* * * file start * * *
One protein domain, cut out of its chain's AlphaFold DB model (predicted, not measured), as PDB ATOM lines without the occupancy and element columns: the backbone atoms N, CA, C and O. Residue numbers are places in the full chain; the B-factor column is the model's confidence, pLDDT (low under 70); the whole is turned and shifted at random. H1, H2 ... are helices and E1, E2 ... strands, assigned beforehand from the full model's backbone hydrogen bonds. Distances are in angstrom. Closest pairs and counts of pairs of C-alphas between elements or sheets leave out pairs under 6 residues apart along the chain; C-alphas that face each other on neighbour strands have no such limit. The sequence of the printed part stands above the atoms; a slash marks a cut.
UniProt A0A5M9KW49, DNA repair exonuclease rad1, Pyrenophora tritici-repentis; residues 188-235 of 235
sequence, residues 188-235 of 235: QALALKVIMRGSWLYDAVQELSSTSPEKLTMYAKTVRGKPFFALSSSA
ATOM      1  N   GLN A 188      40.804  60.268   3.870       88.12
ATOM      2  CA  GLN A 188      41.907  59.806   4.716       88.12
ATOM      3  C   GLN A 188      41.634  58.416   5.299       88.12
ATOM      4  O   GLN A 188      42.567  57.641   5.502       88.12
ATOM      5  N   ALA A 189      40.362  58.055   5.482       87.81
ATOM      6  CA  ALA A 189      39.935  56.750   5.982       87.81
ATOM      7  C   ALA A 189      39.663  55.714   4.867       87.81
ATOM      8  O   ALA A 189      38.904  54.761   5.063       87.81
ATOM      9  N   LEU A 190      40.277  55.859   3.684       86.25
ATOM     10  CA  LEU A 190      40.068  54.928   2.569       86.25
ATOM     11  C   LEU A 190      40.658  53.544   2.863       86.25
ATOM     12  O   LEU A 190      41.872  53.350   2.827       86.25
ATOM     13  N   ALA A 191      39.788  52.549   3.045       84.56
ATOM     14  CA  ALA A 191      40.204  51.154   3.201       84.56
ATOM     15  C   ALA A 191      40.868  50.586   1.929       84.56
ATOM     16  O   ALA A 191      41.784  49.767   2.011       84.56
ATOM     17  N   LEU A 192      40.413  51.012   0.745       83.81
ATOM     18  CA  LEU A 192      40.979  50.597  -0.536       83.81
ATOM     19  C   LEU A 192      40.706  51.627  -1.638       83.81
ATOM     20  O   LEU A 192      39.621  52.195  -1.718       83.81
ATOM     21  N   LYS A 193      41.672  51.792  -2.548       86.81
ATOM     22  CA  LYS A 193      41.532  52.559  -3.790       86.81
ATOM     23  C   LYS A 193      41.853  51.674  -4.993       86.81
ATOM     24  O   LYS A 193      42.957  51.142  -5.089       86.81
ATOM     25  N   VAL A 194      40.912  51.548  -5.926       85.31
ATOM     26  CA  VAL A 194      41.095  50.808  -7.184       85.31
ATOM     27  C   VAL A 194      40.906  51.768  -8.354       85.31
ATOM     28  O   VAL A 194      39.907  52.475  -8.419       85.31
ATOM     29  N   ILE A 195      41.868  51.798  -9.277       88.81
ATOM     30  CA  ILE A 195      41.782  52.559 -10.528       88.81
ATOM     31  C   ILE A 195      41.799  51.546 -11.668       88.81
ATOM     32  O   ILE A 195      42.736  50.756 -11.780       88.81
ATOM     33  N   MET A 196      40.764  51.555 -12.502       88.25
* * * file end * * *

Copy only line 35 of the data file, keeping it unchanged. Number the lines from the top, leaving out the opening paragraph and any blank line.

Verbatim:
ATOM     33  N   MET A 196      40.764  51.555 -12.502       88.25